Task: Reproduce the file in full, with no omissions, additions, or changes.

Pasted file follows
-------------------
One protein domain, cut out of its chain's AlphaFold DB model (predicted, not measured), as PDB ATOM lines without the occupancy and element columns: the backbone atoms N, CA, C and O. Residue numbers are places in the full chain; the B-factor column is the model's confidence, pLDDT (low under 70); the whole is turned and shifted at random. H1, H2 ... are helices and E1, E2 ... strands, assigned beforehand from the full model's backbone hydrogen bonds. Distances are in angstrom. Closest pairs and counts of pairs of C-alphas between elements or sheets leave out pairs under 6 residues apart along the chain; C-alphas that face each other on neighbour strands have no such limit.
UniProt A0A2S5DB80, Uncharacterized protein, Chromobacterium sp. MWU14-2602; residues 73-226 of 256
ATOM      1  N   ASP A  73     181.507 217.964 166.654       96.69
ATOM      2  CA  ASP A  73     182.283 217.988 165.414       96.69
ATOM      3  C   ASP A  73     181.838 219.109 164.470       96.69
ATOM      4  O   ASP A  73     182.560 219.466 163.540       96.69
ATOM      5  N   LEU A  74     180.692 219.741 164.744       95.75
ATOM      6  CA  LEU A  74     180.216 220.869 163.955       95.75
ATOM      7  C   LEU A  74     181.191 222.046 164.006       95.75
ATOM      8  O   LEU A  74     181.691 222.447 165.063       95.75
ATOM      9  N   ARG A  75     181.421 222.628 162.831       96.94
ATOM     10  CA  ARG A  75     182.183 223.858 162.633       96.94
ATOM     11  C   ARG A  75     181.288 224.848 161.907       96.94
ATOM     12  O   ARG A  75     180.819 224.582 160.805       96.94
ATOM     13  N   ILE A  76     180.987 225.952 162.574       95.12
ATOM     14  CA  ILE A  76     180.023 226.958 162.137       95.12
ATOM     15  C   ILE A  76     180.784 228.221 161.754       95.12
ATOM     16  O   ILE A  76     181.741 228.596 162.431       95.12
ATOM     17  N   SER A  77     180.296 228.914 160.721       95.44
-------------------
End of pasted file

One protein domain, cut out of its chain's AlphaFold DB model (predicted, not measured), as PDB ATOM lines without the occupancy and element columns: the backbone atoms N, CA, C and O. Residue numbers are places in the full chain; the B-factor column is the model's confidence, pLDDT (low under 70); the whole is turned and shifted at random. H1, H2 ... are helices and E1, E2 ... strands, assigned beforehand from the full model's backbone hydrogen bonds. Distances are in angstrom. Closest pairs and counts of pairs of C-alphas between elements or sheets leave out pairs under 6 residues apart along the chain; C-alphas that face each other on neighbour strands have no such limit.
UniProt A0A2S5DB80, Uncharacterized protein, Chromobacterium sp. MWU14-2602; residues 73-226 of 256
ATOM      1  N   ASP A  73     181.507 217.964 166.654       96.69
ATOM      2  CA  ASP A  73     182.283 217.988 165.414       96.69
ATOM      3  C   ASP A  73     181.838 219.109 164.470       96.69
ATOM      4  O   ASP A  73     182.560 219.466 163.540       96.69
ATOM      5  N   LEU A  74     180.692 219.741 164.744       95.75
ATOM      6  CA  LEU A  74     180.216 220.869 163.955       95.75
ATOM      7  C   LEU A  74     181.191 222.046 164.006       95.75
ATOM      8  O   LEU A  74     181.691 222.447 165.063       95.75
ATOM      9  N   ARG A  75     181.421 222.628 162.831       96.94
ATOM     10  CA  ARG A  75     182.183 223.858 162.633       96.94
ATOM     11  C   ARG A  75     181.288 224.848 161.907       96.94
ATOM     12  O   ARG A  75     180.819 224.582 160.805       96.94
ATOM     13  N   ILE A  76     180.987 225.952 162.574       95.12
ATOM     14  CA  ILE A  76     180.023 226.958 162.137       95.12
ATOM     15  C   ILE A  76     180.784 228.221 161.754       95.12
ATOM     16  O   ILE A  76     181.741 228.596 162.431       95.12
ATOM     17  N   SER A  77     180.296 228.914 160.721       95.44